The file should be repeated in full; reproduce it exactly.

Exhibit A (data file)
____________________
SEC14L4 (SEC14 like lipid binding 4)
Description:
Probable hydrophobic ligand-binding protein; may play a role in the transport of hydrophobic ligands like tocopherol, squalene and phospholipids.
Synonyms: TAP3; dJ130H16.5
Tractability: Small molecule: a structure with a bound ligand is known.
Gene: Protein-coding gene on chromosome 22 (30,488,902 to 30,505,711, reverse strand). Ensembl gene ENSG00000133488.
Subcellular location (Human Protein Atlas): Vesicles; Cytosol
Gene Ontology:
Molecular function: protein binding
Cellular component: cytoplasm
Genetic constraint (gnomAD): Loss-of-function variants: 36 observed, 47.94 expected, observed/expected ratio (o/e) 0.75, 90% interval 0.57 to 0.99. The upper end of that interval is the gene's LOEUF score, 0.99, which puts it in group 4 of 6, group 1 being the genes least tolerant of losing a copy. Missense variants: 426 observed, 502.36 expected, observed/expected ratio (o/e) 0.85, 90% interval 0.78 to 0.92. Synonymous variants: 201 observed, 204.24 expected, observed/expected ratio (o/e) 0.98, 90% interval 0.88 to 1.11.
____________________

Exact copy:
SEC14L4 (SEC14 like lipid binding 4)
Description:
Probable hydrophobic ligand-binding protein; may play a role in the transport of hydrophobic ligands like tocopherol, squalene and phospholipids.
Synonyms: TAP3; dJ130H16.5
Tractability: Small molecule: a structure with a bound ligand is known.
Gene: Protein-coding gene on chromosome 22 (30,488,902 to 30,505,711, reverse strand). Ensembl gene ENSG00000133488.
Subcellular location (Human Protein Atlas): Vesicles; Cytosol
Gene Ontology:
Molecular function: protein binding
Cellular component: cytoplasm
Genetic constraint (gnomAD): Loss-of-function variants: 36 observed, 47.94 expected, observed/expected ratio (o/e) 0.75, 90% interval 0.57 to 0.99. The upper end of that interval is the gene's LOEUF score, 0.99, which puts it in group 4 of 6, group 1 being the genes least tolerant of losing a copy. Missense variants: 426 observed, 502.36 expected, observed/expected ratio (o/e) 0.85, 90% interval 0.78 to 0.92. Synonymous variants: 201 observed, 204.24 expected, observed/expected ratio (o/e) 0.98, 90% interval 0.88 to 1.11.